CULLEN COLLEGE OF ENGINEERING

University of Houston Cullen College of Engineering

Civil and Environmental Engineering

$3 Million DOE Project to Evaluate Safety of Transporting Used Nuclear Fuel, Develop Methods to Monitor Fuel Stability During Transit

Kaspar Willam of the Cullen College of Engineering will lead an effort to develop monitoring techniques to ensure nuclear materials remain stable during transit under both normal conditions and in case of an accident.

With more than 74,000 metric tons of used nuclear fuel stored at locations around the United States, ensuring the safety of moving it to more secure disposal sites is a top federal priority.

A University of Houston engineer will lead a $3 million, multi-institution effort to develop monitoring techniques to ensure the nuclear materials remain stable during transit under both normal conditions and in case of an accident.

PHOTOS: H. David Hibbitt Rockwell Lecture

Computer simulation software allows engineers to predict how certain materials will perform under specific – and often extreme – conditions. For instance, major advances in aerospace and flight were made possible due to engineering simulation based on computational solid mechanics, leading to pioneering work conducted by the company Boeing.

Cullen College Engineers Bring TxDOT Bridge Ratings Up to Date

Driving in Texas? You'll appreciate the work of (L-R) Mina Dawood, Qianmei (May) Feng and Abdeldjelil Belarbi

Take a car trip from Houston and you’ll likely drive over one of the 50,000 bridges that span the great state of Texas. During your drive you probably never wondered if the weight limits on the bridges were accurate. But then, that’s why we have Mina Dawood, associate professor of civil and environmental engineering in the Cullen College.

VIDEO: Engineers and Engineering in the Movies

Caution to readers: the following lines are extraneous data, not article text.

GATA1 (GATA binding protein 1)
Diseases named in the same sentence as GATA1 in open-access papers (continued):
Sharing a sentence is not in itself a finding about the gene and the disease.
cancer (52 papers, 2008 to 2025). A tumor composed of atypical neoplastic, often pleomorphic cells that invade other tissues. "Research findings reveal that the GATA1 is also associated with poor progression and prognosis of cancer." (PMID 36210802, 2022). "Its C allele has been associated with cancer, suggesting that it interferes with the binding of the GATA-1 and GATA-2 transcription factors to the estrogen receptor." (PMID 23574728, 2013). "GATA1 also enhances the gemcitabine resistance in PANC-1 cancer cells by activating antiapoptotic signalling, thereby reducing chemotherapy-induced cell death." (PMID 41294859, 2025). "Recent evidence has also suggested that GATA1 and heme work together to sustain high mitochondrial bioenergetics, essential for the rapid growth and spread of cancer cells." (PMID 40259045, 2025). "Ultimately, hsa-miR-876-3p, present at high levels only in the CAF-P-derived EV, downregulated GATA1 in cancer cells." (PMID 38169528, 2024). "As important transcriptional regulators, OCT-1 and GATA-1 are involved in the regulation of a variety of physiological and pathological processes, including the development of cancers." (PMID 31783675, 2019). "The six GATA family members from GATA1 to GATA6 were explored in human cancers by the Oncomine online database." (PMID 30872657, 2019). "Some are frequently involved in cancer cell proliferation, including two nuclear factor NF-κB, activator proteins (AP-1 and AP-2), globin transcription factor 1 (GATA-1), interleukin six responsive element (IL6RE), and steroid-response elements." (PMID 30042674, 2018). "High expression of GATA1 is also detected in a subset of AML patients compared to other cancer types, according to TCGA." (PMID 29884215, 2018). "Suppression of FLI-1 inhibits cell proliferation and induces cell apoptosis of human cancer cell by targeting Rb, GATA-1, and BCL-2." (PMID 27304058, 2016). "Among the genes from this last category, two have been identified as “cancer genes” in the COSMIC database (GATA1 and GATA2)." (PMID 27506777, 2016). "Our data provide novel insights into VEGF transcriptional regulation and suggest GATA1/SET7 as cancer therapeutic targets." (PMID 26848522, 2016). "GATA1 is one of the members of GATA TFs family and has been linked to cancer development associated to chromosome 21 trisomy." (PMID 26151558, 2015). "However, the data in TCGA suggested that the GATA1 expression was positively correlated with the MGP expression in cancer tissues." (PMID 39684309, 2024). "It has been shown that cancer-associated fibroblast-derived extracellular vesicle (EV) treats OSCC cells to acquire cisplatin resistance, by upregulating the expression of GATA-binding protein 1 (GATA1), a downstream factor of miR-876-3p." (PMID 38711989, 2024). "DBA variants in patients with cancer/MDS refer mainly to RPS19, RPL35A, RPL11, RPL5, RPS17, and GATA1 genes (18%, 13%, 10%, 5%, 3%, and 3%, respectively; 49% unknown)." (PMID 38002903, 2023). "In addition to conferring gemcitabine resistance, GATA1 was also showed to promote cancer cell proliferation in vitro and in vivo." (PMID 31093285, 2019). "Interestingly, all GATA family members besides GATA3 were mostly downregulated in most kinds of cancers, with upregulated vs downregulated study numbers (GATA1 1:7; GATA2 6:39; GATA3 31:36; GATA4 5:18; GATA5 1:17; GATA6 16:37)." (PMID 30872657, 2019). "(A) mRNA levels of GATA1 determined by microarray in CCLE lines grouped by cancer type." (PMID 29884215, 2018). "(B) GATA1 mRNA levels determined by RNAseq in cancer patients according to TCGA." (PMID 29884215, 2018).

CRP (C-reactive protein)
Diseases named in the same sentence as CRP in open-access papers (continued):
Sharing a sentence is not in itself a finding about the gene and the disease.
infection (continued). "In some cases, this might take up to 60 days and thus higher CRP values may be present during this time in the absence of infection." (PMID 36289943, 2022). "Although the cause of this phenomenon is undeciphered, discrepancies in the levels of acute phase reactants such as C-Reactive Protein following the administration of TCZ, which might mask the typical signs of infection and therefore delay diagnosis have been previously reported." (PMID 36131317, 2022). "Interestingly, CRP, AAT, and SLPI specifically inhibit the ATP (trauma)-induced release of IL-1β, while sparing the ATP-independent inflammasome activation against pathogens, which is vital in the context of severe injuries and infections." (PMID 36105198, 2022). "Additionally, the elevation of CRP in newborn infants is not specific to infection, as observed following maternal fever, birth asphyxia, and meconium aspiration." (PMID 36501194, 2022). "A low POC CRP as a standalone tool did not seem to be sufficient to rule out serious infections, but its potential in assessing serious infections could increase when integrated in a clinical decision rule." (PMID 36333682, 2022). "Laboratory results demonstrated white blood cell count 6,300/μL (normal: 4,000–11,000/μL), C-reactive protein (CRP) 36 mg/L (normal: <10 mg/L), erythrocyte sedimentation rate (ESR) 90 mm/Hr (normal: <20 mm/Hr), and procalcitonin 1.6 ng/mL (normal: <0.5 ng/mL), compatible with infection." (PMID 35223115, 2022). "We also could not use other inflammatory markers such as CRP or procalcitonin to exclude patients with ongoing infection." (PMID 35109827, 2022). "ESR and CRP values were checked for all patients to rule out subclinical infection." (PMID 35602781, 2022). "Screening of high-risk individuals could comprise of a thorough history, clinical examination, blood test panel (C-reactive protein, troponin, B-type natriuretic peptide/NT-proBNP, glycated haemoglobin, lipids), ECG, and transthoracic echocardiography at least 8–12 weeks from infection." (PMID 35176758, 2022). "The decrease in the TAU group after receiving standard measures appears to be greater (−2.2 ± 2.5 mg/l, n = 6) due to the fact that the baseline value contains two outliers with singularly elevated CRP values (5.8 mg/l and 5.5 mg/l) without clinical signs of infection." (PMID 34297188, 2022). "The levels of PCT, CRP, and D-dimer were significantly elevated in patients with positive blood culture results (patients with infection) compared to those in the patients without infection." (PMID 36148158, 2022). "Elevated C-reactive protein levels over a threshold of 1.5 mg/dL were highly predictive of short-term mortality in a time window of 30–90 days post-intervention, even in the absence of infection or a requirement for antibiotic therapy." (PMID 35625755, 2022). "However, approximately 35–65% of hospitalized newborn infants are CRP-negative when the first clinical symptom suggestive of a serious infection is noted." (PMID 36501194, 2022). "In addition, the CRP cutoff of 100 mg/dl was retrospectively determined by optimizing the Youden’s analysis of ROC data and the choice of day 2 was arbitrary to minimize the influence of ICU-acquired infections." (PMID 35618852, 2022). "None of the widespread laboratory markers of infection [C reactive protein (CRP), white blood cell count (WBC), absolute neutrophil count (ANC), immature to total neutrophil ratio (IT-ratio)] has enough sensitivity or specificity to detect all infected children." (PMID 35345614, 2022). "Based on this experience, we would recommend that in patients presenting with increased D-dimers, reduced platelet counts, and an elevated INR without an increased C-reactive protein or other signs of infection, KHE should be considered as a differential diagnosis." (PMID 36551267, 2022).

Once upon a time you got your best action and science fiction fix from the movies.

“2001: A Space Odyssey” showed us how pedestrian structures on the moon might seem; Walt Disney brought us tiny robots called microbots in “Big Hero 6”; Robert Zemeckis convinced us we wouldn’t need roads when he created Marty McFly’s hoverboard in “Back to the Future II”; and, “The Fast and The Furious” showed us what it would be like to fly like the wind while staying on track.

Photos: Women in Manufacturing Events Hosted at UH Engineering

There was a time in the not-so-distant past when women in manufacturing jobs were hard to come by. It wasn’t until World War II when, faced with a depleted workforce, American women rolled up their sleeves and went to work in factories and shipyards across the country.

A BARREL of Fun and Science for Cullen College Students Launching Payloads

BARREL ballon inflated just before launch Aug 13. Photo courtesy of NASA-Edgar Bering

It actually does take a rocket scientist to be a rocket scientist. Case in point: Professor of physics and electrical engineering at the UH Cullen College of Engineering Edgar Bering, whose business card really does say he’s a rocket scientist – and for good reason. He’s been working with NASA on sending things airborne for decades.

Cullen College Professor Discusses World’s Largest Indoor Waterfall with WIRED Magazine

Singapore’s Changi Airport, voted the world’s best airport for the fourth consecutive year, already offers travelers a wide array of top-notch amenities, including a rooftop pool, 24-hour cinema, butterfly garden and multiple spas. But in 2018, the airport will unveil its newest attraction – the world’s tallest indoor waterfall called the Rain Vortex.

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